Amnirana (=Hydrophylax = Hylarana) galamensis "Galam white-lipped frog" 60235

records: not in J&L; rare and not widely known in northern Dogon country, specimen from Anda 2009, determined by Boehme and Joger by photograph, voucher specimen in Bonn (JH)

notes: small frog, base color of back and sides brownish, two conspicuous white longitudinal stripes on each side (one under and one over eye and ear), limbs and belly whitish

taxonomy: species galamensis seems to be clearcut but genus affiliation uncertain as the range of several genera is in dispute (as of 2010). Amnirana referred to Hydrophylax by D. R. Frost et al., 2006, The amphibian tree of life. Bull. Amer. Mus. Nat. Hist 297: 1-370 (p. 250). Amnirana referred to Hylarana by J. Che et. al. 2007. “Phylogeny of Raninae (Anura: Ranidae) inferred from mitochondrial and nuclear sequences”; Molecular Phylogenetics and Evolution 43:1-13.

Hildebrandtia ornata 60239

taxonomy: specimen collected (determined at genus level by Boehme from photo 2010 as Phrynobatrachus sp.), perhaps P. accraensis (syn P. latifrons)

records: rare and not widely known in northern Dogon country, specimen 2010 from swampy area between Douentza and Boni (JH)

description of specimen: mid-sized; distinctive white strips on throat; dark transverse bands on legs

CHELONIA (turtles, tortoises) (world turtle database)
Testudinidae = tortoises (p. 33, 2 spp.)

Geochelone sulcata ("African spurred tortoise") [syn Testudo sulcata] 60625

records: northern and central Mali, "occasional sightings only" (J&L); said to still exist in desert, also found as pet in villages and towns (e.g. Douentza) (JH)

notes: large terrestrial tortoise, gets moisture from succulent plants. Hibernates in hot dry season by digging deep holes. The shells (carapaces) are widely used as containers.

Trionychidae = softshell turtles (p. 33, 2 spp.) (not known in Dogon country)

Pelomedusidae = sideneck turtles (p. 33, 3 spp)

Pelomedusa subrufa ("helmeted turtle") 60626

records: "frequently observed in and near water during the rainy season; aestivates during dry season"; also Aïr)

semi-aquatic tortoise; carnivore (fish, amphibians, worms). Will sunbathe. Much smaller than Geochelone. Live specimen brought to me by children in Douentza 2007


Crocodylia (p. 33, 3 spp.)

Crocodylus niloticus ("Nile crocodile") 60593

records: ("well known ..., especially in the River Niger Inner Delta"; present in Dogon country, e.g. Adia village, where rivers hold their water at least in pools through the dry season; now extinct in Sahara (formerly present in pockets in Sahara, known to Tuareg). Natives sometimes distinguish two types of crocodile by size but this does not necessarily correspond to species differences.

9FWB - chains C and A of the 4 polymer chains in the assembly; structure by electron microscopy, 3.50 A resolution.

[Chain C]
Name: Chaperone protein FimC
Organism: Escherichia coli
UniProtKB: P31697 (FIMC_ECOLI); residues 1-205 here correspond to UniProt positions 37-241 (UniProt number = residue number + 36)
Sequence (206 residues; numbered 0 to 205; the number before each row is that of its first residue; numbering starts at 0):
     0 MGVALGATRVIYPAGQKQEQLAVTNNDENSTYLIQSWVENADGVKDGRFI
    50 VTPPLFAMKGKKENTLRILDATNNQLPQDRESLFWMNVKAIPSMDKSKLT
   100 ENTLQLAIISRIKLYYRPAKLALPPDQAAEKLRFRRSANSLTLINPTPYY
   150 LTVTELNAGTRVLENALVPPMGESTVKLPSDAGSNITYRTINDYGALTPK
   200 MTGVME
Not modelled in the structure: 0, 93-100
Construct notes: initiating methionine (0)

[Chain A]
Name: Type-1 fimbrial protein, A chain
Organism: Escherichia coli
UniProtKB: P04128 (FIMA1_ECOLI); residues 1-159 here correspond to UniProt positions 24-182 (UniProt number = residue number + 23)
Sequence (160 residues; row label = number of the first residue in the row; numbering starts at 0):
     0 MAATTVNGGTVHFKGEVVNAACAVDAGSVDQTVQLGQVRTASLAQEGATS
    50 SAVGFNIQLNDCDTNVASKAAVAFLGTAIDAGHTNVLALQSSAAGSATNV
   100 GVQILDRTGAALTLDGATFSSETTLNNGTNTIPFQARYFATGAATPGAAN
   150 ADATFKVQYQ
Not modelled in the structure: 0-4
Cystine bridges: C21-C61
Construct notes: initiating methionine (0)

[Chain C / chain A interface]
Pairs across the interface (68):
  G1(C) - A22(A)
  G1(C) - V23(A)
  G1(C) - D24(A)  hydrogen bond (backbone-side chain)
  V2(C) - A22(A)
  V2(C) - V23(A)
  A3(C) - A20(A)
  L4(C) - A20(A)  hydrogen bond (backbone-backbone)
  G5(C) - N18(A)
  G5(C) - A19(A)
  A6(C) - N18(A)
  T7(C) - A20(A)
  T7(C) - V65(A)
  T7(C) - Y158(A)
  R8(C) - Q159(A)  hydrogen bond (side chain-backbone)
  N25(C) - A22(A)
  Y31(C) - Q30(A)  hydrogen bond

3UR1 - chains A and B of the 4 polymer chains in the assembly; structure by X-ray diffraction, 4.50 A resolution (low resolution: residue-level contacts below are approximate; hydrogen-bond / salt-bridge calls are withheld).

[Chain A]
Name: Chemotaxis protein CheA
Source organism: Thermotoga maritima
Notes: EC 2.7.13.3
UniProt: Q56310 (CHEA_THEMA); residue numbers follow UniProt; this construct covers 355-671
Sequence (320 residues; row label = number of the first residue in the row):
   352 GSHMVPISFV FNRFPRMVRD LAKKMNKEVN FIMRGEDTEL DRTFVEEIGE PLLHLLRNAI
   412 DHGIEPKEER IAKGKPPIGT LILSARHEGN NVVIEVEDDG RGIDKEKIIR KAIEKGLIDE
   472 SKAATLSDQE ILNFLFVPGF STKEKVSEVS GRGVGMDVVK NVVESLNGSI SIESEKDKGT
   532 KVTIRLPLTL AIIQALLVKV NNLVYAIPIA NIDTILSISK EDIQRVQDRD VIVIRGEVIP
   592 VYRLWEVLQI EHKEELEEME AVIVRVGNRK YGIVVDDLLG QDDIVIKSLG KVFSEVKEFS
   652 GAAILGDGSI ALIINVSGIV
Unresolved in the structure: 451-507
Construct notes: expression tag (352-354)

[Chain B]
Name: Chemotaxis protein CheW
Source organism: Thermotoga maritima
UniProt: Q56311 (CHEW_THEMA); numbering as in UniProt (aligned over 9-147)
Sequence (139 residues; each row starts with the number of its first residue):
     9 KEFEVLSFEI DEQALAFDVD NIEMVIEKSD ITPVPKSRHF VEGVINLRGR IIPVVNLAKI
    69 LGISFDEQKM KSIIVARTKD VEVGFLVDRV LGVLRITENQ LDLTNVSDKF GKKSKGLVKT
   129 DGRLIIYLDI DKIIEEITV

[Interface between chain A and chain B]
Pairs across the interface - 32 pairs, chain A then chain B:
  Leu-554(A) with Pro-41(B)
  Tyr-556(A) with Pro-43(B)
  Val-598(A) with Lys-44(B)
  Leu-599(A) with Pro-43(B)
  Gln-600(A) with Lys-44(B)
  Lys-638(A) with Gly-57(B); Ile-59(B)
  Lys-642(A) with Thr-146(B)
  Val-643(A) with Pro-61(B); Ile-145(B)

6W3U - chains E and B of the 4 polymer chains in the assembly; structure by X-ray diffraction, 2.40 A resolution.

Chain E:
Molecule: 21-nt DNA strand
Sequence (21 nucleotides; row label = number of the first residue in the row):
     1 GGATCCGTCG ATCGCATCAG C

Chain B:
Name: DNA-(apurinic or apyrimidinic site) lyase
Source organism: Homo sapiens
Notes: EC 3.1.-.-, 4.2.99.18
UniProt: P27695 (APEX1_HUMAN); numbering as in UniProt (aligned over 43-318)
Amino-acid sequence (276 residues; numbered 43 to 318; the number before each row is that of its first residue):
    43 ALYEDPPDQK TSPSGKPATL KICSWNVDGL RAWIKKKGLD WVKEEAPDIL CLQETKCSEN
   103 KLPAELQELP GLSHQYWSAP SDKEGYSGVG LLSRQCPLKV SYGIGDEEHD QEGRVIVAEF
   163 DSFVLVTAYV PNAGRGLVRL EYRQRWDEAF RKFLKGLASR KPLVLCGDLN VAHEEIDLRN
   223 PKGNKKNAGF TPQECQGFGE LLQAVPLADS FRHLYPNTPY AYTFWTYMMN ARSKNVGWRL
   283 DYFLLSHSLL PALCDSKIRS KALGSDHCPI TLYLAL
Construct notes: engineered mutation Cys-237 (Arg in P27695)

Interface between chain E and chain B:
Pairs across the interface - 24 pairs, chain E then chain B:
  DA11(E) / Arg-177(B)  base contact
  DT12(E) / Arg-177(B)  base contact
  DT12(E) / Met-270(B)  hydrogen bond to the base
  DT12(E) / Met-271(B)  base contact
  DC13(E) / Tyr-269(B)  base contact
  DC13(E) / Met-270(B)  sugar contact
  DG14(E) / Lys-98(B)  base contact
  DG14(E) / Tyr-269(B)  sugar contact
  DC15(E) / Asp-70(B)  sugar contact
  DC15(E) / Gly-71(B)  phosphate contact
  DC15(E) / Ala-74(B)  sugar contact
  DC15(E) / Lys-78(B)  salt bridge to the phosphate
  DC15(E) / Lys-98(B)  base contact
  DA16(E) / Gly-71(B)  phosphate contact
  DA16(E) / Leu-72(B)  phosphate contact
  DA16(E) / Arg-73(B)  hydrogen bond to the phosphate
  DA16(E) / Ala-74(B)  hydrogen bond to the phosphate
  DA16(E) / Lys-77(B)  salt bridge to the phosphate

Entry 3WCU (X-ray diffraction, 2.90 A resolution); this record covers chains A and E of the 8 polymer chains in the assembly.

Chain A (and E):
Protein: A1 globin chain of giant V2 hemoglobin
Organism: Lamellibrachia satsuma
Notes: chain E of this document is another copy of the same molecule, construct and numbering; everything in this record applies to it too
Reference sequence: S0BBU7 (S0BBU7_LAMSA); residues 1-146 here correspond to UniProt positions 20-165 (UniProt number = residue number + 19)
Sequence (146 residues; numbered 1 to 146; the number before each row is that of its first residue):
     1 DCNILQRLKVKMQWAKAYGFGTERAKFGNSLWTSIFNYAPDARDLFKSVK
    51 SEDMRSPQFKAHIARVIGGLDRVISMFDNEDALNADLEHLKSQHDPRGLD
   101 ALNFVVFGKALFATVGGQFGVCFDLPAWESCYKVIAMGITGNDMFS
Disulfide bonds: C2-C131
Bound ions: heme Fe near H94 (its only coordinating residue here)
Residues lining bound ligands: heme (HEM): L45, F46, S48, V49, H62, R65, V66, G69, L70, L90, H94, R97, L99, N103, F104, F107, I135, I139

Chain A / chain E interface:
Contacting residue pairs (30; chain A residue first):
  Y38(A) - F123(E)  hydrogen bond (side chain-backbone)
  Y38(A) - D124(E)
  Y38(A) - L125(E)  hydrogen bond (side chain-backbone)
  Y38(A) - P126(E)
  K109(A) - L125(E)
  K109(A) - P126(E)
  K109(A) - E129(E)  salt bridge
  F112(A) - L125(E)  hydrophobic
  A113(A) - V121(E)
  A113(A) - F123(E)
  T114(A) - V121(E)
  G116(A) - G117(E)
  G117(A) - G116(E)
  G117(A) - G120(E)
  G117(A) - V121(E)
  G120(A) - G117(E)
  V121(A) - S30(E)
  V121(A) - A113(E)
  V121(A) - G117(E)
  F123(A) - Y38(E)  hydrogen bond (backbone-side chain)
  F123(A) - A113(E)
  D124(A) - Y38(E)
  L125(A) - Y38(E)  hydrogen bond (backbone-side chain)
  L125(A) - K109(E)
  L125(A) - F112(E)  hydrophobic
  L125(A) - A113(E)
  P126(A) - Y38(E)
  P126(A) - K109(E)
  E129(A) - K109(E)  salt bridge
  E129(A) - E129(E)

average adult 4 m, longest 7 m; the common crocodile of the zone; snout variably elongated; like to sunbathe near water; in Niger R. and smaller rivers.

Mecistops cataphractus ("slender-snouted crocodile") [syn Crocodylus cataphractus, thus J&L] 60592

records: far southern Mali, "status uncertain" (J&L)

maximum 4 m; snout extremely elongated (long and thin)

Osteolaemus tetraspis ("dwarf crocodile") 60733

records: ("not specifically recorded in Mali, but ... probably occurs there ..." J&L)

Guinean forests, forest galleries or south Senegal; maximum 1.8 m; snout blunt, nostrils separated by a body septum; adults blackish above; very slow, not dangerous, often out of water, e.g. in shade of trees

SAURIA (lizards)

Gekkota (order), Gekkonidae = geckoes (pp. 33-4, 11 spp.)

subfamily Gekkoninae

gecko website:

Northern Dogon generally have a single word for 'gecko' (salamandre in local French); if they know Tarentola they call it 'bush gecko' or the like.
Hemidactylus brookii (genus: "leaf-toed gecko") 60476

records: ("commonly seen on mud-brick walls of village buildings at night in central and northern Mali") [toes have pointed extensions]

taxonomy: Hemidactylus group brookii, subject to revision

Ptyodactylus ragazzii [syn P. hasselquistii ragazzi, thus in J&L] (genus: "fan-fingered or fan-footed geckoes") 60477

records: many records from northern and central Mali)

common house gecko (nocturnal, on walls); digits end in a fan-like appendage (rounded pads)

image: Gekkota


Stenodactylus petrii (genus: "short-fingered gecko")

records: Tessalit and just north of Bourem

image: Gekkota

Stenodactylus sthenodactylus (genus: "short-fingered gecko")

records: (Kidal, Tessalit)

image: Gekkota

Tarentola [on this genus see U. Joger. 1984. Taxonomische Revision der Gattung Tarentola (Reptilia: Gekkonidae). Bonner zoologische Beiträge 35:(1 3):129-74.]

Tarentola annularis ("ringed wall gecko") 60478

records: (mostly Mopti to Kidal)

Tarentola ephippiata ("African wall gecko") 60479